Development of metallic transition joints for space propulsion systems applications

E. Carrolo, N. Fernandes, J. Trigueiro, F. Lourenço, R. Salles, D. Pereira, A. Norman

Research output: Contribution to journalArticlepeer-review


Two technologies, rotary friction welding and magnetic pulse welding/forming, have been developed to produce joints in various metal–metal and metal–non-metal combinations. For the rotary friction welding process, the techniques have been successfully developed to allow high-quality reliable joints for both titanium–stainless steel and titanium–aluminium combinations. The titanium–stainless steel configuration has reached a high level of maturity such that since the final qualification was achieved, about 200 flight units have been manufactured and sold in the last 11 years, with a steady demand over time. This includes ten configurations and two different families concerning length, wall thickness and outer diameter. For the titanium–aluminium transition joint, development and qualification activities were successfully performed in three different geometries: 14″, 38″, and 12″. The testing campaigns were designed to seek the performance limits of the units and this allowed an improved understanding and higher confidence level of the final product. For the challenge of obtaining a reliable join between metals and non-metals, the production of aluminium to carbon fibre tube joints was achieved with the MPW technology. From the obtained results, the friction-based model for the joint was confirmed, and it was also possible to conclude that the discharge energy plays a critical role in the joint strength. It was also observed that to maintain the same joint strength, the discharge energy needs to be increased when the flyer wall thickness and joint diameter are also increased. Furthermore, the gap to the aluminium mandrel, corresponding to the admissible deformation possible to impose within the elastic regime of these tubes, should not only be considered to avoid damaging the CFRP tubes with the impact/deformation, but can also be used as a control parameter for the joint resistance, since it is this elastic deformation that in part determines the contact force between the two materials. This technology proved to be a viable approach to performing 40 mm diameter tubular joints between aluminium and CFRP tubes. However, for a full characterization of the effect of the discharge energy on the joint strength, it is necessary to produce more samples to establish a trend, as well as confirming its reproducibility.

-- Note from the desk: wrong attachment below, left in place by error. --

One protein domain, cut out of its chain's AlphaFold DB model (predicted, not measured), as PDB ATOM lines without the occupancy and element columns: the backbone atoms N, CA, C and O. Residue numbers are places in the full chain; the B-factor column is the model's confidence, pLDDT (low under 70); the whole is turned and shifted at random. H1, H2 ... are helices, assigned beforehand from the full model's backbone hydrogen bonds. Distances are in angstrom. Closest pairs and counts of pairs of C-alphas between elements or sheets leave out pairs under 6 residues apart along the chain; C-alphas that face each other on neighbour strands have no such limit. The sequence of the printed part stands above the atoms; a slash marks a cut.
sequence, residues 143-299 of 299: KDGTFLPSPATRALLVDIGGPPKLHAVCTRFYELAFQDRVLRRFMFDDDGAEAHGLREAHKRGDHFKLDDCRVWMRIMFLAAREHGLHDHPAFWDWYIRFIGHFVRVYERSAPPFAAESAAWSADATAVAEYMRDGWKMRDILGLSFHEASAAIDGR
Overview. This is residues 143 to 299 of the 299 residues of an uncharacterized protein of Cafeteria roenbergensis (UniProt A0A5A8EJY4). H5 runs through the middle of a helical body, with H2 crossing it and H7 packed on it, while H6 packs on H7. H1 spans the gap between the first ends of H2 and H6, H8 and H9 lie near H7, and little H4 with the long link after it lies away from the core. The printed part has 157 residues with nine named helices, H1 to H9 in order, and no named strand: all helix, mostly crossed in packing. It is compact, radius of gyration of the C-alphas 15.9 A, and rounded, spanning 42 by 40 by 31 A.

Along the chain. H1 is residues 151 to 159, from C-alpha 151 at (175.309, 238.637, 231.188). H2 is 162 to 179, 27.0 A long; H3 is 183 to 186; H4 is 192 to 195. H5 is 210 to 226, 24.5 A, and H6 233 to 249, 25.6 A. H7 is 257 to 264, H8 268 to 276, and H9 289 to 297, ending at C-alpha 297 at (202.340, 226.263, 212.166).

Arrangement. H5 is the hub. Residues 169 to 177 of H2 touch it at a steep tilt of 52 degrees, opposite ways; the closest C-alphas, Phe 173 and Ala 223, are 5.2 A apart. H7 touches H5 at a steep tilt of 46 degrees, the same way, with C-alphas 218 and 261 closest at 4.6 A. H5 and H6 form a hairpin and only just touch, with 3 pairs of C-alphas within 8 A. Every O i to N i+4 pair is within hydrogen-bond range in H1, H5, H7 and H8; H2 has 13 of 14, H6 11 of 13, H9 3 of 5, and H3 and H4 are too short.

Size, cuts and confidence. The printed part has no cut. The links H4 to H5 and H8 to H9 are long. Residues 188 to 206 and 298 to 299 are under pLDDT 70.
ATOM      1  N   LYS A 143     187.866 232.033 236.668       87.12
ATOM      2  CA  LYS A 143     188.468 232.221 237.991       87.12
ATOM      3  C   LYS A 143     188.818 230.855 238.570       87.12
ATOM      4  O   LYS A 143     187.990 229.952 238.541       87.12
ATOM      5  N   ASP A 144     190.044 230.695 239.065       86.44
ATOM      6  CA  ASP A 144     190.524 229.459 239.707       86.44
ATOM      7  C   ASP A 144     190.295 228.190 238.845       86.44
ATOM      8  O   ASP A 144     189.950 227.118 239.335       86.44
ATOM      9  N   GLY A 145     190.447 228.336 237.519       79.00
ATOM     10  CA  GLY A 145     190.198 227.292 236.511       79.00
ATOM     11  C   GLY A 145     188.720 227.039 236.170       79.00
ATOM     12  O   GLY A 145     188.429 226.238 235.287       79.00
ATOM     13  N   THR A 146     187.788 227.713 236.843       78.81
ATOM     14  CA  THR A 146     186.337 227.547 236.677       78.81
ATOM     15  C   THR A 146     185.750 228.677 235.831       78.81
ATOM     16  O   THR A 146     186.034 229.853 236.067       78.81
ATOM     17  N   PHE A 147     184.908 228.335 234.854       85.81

Original languageEnglish
Pages (from-to)169-181
Number of pages13
JournalCEAS Space Journal
Issue number1
Early online date29 Jan 2022
Publication statusPublished - Jan 2023


  • Dissimilar materials
  • Magnetic pulse welding
  • Rotational friction welding
  • Transition joint


Dive into the research topics of 'Development of metallic transition joints for space propulsion systems applications'. Together they form a unique fingerprint.

Cite this